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They don't share much with you. If you start asking questions, maybe you manage to pull some details out of them, but as a rule, they prefer to keep their world to themselves.

They only see you in their present circumstances, not in their future. And it can be a hard pill to swallow when you love this person, yet they don't view things the same way.

You fell in love with someone who does not want a relationship. Why?


Often, we seek to heal our childhood wounds through romantic relationships. The way our subconscious works, we keep recreating the same trauma until we are strong enough to heal it. We fall for the same scenario over and over again because it feels like home. We come home to pain that is all too familiar.

And if you're in love with someone who cannot love you back, who seeks help rather than a relationship, it's not because you are unlovable or you have to try harder. It may be that the very foundation you're building your relationship on is based on old, unhealed pain.

Building your relationships on saving, caring and giving, until you are fed up and have had enough, is an indicator of trying to resolve a wound within you. In basic terms, it's a recipe for disaster.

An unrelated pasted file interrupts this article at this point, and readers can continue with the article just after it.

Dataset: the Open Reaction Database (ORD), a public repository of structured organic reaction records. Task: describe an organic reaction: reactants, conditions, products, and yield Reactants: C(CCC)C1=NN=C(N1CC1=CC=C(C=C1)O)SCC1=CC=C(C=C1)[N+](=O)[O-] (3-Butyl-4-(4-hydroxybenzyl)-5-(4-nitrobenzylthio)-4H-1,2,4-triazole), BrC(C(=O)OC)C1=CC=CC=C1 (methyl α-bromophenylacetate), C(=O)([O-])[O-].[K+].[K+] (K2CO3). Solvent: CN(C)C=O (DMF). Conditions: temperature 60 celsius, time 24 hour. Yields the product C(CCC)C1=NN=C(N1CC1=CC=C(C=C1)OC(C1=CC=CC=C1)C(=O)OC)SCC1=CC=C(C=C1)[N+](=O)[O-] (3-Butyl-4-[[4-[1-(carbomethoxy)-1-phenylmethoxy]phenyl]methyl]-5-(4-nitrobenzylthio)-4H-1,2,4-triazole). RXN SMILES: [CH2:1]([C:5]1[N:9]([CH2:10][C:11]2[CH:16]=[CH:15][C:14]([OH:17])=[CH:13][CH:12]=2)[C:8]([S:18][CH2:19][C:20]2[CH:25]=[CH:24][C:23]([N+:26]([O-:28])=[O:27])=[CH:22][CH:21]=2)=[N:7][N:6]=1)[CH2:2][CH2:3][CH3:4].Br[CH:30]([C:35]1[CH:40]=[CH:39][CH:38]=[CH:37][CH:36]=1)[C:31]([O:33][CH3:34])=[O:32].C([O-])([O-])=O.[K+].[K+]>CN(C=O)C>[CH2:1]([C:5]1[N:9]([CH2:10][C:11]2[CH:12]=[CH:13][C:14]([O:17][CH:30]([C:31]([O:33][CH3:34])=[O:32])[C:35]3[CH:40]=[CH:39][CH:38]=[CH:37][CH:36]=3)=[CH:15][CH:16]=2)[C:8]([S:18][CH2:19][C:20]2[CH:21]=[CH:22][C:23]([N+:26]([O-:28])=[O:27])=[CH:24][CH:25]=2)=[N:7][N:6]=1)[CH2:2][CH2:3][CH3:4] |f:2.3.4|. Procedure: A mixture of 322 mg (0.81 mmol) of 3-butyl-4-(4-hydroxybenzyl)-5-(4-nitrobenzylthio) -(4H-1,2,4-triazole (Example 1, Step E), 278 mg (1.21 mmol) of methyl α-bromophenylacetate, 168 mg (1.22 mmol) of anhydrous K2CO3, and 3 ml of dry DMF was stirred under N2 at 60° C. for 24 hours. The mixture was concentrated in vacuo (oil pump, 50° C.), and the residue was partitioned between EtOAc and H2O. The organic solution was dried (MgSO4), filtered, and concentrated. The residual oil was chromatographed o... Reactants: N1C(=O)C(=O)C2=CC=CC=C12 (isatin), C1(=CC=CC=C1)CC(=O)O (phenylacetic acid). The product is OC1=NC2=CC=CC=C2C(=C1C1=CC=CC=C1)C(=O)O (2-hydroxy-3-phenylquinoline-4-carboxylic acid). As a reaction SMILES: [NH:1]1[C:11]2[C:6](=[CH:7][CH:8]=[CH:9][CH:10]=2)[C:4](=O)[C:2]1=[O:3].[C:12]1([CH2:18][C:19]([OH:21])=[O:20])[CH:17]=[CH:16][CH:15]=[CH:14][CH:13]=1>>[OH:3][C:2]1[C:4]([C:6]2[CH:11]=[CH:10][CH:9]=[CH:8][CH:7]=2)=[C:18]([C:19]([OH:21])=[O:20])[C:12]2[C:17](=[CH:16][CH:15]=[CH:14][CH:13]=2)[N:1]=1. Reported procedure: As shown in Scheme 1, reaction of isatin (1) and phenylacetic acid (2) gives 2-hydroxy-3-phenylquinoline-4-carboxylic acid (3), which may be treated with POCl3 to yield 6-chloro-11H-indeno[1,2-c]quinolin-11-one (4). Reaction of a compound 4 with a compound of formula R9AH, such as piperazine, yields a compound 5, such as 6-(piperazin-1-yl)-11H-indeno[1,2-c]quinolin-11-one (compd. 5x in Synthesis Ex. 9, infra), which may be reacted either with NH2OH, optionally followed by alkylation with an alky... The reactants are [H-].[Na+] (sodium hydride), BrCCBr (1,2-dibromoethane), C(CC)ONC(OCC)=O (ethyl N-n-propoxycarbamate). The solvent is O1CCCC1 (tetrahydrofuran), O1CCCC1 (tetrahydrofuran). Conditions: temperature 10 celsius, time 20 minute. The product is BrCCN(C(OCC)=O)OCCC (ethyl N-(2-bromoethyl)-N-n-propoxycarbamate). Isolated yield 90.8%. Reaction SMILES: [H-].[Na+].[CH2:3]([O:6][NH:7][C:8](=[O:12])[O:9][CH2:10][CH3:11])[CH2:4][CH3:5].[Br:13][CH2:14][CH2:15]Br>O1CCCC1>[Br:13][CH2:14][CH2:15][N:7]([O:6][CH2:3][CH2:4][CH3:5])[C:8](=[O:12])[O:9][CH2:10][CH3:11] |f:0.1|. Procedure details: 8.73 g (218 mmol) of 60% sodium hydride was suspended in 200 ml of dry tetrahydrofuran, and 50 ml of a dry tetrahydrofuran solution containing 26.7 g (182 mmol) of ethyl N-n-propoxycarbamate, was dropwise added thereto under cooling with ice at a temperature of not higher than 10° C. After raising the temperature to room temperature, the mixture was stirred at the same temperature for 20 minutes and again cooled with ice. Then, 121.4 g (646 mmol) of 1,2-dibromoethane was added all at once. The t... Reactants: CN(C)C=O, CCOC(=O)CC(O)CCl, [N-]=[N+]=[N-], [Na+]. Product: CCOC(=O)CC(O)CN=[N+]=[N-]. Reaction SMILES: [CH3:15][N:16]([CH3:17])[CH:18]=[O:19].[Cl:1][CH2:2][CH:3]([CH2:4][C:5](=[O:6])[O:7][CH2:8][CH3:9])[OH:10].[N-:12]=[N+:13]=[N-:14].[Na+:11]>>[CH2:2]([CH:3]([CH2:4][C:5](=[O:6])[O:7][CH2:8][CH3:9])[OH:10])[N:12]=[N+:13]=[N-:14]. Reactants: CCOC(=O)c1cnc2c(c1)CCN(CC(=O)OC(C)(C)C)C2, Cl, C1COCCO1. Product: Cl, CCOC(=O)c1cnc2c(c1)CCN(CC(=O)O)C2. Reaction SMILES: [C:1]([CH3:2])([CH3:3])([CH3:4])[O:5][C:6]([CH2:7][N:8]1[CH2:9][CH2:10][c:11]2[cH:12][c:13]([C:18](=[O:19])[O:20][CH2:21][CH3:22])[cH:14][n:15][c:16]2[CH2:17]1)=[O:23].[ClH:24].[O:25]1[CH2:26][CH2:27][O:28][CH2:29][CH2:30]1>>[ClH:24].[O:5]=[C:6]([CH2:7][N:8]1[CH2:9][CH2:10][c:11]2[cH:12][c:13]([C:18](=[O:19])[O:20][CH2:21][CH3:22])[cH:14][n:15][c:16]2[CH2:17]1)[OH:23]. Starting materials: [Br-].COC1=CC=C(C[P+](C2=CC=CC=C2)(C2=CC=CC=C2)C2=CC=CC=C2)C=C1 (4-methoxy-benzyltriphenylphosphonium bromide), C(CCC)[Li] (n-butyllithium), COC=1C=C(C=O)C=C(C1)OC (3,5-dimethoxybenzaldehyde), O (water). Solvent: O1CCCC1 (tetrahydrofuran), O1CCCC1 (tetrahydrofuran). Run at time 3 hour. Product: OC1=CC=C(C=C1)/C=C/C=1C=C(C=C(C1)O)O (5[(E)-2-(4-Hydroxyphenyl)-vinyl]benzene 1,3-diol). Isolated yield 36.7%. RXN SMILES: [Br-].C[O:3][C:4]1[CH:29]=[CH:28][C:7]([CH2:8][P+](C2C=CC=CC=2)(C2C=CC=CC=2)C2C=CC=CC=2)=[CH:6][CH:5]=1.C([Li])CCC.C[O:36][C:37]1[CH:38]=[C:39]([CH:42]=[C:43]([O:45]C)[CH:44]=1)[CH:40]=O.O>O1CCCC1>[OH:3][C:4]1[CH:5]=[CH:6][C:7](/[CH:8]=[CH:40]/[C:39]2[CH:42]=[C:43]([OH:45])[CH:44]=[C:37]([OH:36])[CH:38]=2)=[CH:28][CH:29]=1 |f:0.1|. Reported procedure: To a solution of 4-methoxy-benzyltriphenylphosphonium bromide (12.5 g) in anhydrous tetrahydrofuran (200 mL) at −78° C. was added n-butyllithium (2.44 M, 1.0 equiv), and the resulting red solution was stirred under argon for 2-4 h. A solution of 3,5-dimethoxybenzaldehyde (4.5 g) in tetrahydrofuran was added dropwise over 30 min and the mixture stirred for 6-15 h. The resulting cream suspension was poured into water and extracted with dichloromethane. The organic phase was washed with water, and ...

Trying to help others isn't bad or wrong. But your brain has activated a mechanism that is much stronger than simply goodwill.

By falling in love, you have many more chances to get to the root of your own pain, to find what is being reflected in you. You have a much better chance to heal. And your body, mind, and soul will keep pushing you towards healing.

If you or someone you know is struggling with addiction, help is available. Reach out 24/7 to SAMHSA’s National Helpline, 1-800-662-HELP (4357) or text 435748 (HELP4U) to find help near you.

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Inga Nielsen is an intuitive healer, energy worker, and Akashic record reader. Her mission is to empower clients to start living from their souls, opening their hearts, rejoicing in their creativity, and following their bliss.